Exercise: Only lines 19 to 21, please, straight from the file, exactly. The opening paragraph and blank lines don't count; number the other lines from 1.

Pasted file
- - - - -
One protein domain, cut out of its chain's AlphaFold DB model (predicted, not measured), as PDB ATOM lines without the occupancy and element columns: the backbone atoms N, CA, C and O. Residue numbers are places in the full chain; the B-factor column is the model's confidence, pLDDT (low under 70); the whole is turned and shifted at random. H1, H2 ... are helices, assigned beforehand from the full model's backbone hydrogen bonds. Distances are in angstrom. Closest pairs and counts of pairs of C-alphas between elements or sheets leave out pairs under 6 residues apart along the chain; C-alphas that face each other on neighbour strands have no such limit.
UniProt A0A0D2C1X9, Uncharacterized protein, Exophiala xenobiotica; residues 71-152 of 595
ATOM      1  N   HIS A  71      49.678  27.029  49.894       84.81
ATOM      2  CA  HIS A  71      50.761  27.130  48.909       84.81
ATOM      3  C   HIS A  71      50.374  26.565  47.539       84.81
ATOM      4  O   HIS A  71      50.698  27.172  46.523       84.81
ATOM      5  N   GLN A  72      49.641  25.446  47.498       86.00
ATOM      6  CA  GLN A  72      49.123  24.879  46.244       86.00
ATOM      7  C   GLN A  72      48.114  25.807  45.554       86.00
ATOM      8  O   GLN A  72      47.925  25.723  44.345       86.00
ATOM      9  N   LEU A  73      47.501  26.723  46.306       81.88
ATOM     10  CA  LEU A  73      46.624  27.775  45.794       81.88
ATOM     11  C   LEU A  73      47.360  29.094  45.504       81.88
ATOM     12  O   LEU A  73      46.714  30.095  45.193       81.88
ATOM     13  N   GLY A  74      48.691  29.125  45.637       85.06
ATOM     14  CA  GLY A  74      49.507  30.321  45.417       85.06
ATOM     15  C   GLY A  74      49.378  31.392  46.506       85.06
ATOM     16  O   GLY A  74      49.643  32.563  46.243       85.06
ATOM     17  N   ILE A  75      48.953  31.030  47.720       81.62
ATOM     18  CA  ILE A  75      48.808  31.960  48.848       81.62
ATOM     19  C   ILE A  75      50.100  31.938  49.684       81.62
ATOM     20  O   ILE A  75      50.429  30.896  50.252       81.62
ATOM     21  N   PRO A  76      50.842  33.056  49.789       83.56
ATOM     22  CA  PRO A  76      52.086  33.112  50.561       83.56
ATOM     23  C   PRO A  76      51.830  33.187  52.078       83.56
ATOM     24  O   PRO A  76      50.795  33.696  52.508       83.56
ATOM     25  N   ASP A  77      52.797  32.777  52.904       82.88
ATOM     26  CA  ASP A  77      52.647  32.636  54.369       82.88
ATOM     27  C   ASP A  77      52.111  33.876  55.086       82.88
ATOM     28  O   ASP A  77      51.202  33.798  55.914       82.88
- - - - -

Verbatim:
ATOM     18  CA  ILE A  75      48.808  31.960  48.848       81.62
ATOM     19  C   ILE A  75      50.100  31.938  49.684       81.62
ATOM     20  O   ILE A  75      50.429  30.896  50.252       81.62